• The Neighborhood Strategy seeks to break down barriers that isolate residents, to promote physical and social connections, and to link the neighborhood to the regional economy. There is a priority focus on creating a livelier streetscape, including a vibrant pedestrian corridor along Ruggles Street.

  • The Housing Strategy aims to preserve affordability while creating a better balance of housing options in the neighborhood. This plan creates a livable site with outdoor play spaces, a mix of building types to accommodate diverse family needs, and new through-streets to re-integrate the site into the broader neighborhood.

  • The People Strategy addresses a range of priority needs among public housing residents:  income and asset building, health, education, and youth development.  At the center, EMPath will provide counseling and personal coaching through its intensive Mobility Mentoring™ model. Boston Housing Authority, in partnership with EMPath and local service providers, relocation counselors, property management staff, and resident leaders will connect residents to new and existing services and newly leveraged programs in the community.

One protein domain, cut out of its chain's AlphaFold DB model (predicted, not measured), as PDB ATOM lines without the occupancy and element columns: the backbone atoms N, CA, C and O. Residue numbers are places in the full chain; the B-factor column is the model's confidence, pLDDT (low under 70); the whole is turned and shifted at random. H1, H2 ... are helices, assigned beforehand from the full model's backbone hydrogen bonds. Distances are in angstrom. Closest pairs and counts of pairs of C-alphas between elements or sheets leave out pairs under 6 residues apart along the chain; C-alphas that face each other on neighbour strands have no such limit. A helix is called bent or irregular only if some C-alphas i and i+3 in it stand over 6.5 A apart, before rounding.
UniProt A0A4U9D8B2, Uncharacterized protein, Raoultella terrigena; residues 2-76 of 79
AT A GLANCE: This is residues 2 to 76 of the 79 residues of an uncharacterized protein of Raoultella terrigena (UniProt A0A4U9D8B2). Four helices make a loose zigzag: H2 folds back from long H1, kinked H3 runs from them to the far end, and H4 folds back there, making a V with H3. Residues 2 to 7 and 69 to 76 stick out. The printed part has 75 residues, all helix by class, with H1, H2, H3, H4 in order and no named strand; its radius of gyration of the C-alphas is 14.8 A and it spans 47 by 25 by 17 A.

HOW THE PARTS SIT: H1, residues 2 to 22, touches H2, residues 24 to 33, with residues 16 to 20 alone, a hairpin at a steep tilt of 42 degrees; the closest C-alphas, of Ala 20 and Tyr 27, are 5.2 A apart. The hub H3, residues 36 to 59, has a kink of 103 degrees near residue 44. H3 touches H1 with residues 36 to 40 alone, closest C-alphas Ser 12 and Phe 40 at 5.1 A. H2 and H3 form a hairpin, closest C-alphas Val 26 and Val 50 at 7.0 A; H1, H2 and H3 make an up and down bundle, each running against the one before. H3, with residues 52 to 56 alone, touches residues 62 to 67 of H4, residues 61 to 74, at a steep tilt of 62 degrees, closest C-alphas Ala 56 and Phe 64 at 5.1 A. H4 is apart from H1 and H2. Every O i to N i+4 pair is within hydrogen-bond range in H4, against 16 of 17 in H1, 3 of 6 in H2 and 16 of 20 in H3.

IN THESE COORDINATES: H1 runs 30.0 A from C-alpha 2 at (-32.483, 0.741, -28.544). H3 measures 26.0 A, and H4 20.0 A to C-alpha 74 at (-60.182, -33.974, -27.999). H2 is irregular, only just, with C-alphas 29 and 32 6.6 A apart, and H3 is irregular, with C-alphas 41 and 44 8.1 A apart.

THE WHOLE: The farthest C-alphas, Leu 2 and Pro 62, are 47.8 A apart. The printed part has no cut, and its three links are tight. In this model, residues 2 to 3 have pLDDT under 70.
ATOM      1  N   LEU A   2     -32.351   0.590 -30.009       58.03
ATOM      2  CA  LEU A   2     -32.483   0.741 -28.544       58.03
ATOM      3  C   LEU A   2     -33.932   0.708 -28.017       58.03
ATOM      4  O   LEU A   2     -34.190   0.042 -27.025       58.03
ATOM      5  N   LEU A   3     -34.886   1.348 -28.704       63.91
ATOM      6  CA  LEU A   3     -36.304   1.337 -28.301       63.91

The Department of Neighborhood Development is responsible for housing the homeless, developing affordable housing, and ensuring that renters and homeowners can find, maintain, and stay in their homes. As part of the ongoing coronavirus response, the Office of Housing Stability is also conducting tenant's rights workshops to educate residents about the eviction moratorium and their rights. The Boston Home Center continues to provide down payment assistance to first-time homebuyers and home repairs for seniors and low-income residents. The Supportive Housing Division is working with various partners around the city to rapidly house individuals who are experiencing homelessness.


Boston Housing Authority (BHA) provides affordable housing to more than 58,000 residents in and around the City of Boston. Residents are assisted through a combination of public housing and federal and state voucher subsidy programs that provide a wide variety of housing opportunities. As the largest public housing authority in New England, the BHA houses close to 9 percent of the city's residents. Our mission is to provide stable, quality affordable housing for low and moderate-income persons; to deliver these services with integrity and mutual accountability, and to create living environments that serve as catalysts for the transformation from dependency to economic self-sufficiency.